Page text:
Network Attached Storage#

I looked at different NAS devices around 2010 to see if they would be more appropriate than my Windows Home Server for video storage. After research, I ended up with a Synology Diskstation DS1010+.


  • Performance: WHS is a little slow on the I/O - I think this is the overhead of the drive extender and such.

  • Reliability: I can’t duplicate my DVD rips in WHS because I’d need double storage. A RAID solution would allow me to have fault tolerance with much less overhead.

  • Scalability: Four drives is a minimum. Since I need around 6TB of space, the ability to add drives is important.


The way that RAID gets expanded depends on which RAID type you choose (per the Synology documentation):

  • No RAID, Basic, RAID 0: Backup the data, replace the drive, put the data back on the system.

  • RAID 1, 5, 5+Spare, 6, 10: Remove and replace one drive at a time, allowing the system to rebuild the array with each replacement.


  • PCWorld has some reviews on various NAS devices. Synology devices seem to be rated consistently higher than Western Digital and Seagate, and performance is always top marks.

  • Synology has the DS1010+ that has five bays and an extension that allows for five more bays. The performance numbers listed look good and it supports RAID 5 so this would be a good solution, but it’s expensive (~$1000 for a diskless system). Synology offers a “Hybrid RAID” solution that allows you to combine multiple disks of different sizes - normally all the volumes in an array have to be the same size.
  • Drobo makes a five-bay system (the Drobo S) and has eSATA. It appears you can add drives to the bays just like WHS, but various reviews show it doesn’t have the speed of a regular RAID system.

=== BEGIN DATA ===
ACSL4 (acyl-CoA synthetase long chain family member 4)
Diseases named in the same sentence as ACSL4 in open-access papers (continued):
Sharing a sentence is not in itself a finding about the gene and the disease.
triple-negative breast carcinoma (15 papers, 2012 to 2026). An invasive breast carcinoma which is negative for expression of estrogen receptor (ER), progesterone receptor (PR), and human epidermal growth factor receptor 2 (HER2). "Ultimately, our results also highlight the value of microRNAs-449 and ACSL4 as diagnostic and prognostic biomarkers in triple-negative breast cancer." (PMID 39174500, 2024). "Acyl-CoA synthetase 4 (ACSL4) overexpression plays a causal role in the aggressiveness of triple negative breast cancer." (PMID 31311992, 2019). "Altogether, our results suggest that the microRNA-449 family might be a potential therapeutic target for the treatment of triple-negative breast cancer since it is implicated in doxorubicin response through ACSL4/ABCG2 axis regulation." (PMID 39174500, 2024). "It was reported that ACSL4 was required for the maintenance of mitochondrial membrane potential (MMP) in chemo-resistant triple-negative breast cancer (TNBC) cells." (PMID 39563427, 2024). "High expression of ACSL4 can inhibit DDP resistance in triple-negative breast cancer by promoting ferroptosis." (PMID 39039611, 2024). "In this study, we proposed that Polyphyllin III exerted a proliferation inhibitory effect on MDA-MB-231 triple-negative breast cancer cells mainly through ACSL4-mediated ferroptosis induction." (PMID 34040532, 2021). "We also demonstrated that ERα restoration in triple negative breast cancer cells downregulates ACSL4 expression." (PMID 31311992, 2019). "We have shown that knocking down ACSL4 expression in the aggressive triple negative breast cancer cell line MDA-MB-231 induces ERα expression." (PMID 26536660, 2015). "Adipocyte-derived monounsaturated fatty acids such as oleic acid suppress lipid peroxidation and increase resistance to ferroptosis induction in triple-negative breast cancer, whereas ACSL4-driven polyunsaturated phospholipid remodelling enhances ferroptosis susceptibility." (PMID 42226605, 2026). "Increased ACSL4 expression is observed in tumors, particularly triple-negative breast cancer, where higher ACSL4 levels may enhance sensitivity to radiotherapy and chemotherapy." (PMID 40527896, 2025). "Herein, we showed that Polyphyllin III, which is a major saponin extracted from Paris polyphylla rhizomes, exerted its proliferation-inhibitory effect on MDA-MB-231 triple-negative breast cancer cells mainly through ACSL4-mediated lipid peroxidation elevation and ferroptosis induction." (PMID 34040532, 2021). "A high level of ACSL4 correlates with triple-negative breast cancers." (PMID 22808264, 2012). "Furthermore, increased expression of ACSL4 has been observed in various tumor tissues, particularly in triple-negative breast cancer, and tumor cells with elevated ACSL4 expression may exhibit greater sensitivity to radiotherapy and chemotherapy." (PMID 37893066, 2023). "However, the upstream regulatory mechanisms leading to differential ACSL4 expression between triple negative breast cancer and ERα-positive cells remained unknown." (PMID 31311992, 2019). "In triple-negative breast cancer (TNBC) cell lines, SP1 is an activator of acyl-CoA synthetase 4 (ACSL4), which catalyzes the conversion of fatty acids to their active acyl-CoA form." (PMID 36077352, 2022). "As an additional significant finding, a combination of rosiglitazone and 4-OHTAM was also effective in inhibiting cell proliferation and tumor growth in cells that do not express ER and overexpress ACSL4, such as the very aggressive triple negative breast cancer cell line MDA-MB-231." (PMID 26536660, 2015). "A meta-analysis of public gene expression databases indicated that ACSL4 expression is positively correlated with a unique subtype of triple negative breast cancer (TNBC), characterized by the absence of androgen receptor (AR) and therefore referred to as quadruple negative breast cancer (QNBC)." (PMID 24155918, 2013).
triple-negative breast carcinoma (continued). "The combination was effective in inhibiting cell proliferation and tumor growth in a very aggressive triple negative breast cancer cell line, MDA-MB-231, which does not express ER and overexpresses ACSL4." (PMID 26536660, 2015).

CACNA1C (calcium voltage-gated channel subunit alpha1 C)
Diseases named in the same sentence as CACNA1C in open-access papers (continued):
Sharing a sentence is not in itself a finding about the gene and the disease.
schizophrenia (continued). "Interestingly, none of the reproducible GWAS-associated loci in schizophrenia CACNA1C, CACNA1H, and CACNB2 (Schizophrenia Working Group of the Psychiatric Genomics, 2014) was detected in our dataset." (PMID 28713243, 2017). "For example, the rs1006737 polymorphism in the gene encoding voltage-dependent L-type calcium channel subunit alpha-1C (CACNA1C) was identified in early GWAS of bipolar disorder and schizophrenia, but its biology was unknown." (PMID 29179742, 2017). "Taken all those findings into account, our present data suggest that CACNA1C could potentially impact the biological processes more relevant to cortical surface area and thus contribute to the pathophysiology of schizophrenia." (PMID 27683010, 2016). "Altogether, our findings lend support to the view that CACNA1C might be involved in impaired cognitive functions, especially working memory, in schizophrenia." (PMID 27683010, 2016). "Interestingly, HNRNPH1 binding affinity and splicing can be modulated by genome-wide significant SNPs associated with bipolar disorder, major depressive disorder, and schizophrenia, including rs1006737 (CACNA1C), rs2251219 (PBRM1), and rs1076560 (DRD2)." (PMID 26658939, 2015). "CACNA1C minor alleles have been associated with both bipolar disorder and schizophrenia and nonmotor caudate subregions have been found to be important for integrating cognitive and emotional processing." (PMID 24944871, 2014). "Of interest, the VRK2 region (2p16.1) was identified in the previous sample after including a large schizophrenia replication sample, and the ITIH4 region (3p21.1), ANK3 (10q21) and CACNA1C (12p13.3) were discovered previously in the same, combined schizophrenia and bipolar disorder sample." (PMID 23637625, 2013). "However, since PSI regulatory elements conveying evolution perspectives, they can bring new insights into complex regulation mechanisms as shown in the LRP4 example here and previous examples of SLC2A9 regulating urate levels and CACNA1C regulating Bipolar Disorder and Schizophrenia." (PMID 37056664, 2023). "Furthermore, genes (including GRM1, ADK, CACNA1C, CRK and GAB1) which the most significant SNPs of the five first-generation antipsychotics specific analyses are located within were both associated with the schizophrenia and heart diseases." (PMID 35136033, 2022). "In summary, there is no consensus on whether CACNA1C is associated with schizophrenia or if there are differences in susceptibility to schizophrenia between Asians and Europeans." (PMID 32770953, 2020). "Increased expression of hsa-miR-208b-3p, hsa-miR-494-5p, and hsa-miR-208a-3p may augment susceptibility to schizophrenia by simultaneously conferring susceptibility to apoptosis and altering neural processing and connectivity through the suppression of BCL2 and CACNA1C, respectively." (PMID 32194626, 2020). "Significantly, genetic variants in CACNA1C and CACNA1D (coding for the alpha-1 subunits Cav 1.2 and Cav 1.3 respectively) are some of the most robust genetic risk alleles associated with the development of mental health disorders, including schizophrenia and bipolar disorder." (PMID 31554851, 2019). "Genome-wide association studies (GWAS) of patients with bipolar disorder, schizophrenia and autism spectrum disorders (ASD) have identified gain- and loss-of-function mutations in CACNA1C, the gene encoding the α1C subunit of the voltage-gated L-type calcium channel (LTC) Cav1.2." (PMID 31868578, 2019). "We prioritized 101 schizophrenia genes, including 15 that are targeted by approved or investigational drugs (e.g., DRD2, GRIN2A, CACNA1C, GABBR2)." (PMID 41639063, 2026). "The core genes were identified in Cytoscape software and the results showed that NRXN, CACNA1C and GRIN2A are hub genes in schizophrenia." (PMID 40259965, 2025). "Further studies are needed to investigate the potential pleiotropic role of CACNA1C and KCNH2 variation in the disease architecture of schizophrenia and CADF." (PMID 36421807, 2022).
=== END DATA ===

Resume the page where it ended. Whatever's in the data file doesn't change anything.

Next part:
• Netgear ReadyNAS NVX has four bays and a 75MB/sec read/write time.
    • It is not expandable via eSATA or USB so you’re limited to the four bays.

    • ~$750 for the diskless system.

    • It gets decent reviews on various websites, but there is one note that a guy had problems getting it to work with his D-Link DIR-655 router. I don’t know if that means I’d have similar issues with our D-Link wireless access point.

    • Has an “X-RAID2” technology that lets you expand the RAID array without having to move data off the array.

  • Not investigated:
    • Iomega

    • LaCie

  • Removed from consideration:
    • Seagate BlackArmor: Several reviews talk about slow performance and confusing operation.

    • Dell: They offer some nice file servers, but they’re huge towers or rack mounts and they’re expensive.

    • Western Digital: The ShareSpace models are the only ones that fit close to my requirements and they’re slow. Plus you can only use WD drives, which is limiting.

    • Cavalry: They have only one four-bay model and, while there’s not much info out there on it, that info says performance was lacking.

    • Buffalo: Reviews show slow performance and really, really horrible support. No thank you.

    • D-Link: Their four-bay device gets pretty poor reviews and their five-bay diskless device is $1500 - a full file server. There’s nothing in between.


I settled on the Synology DS1010+ and the Seagate ST32000542AS drives. I ordered it all on 5/16/10.

The DS1010+ gets rave reviews on every site particularly around performance, it’s expandable, and appears easy to administer.

The Seagate drives are specifically on the supported list and also get reasonably good reviews, though the negative ones are around “click of death” and sector errors. I’ll have to watch for this. If it turns out there are problems, I’ll replace with the better (more expensive) drives.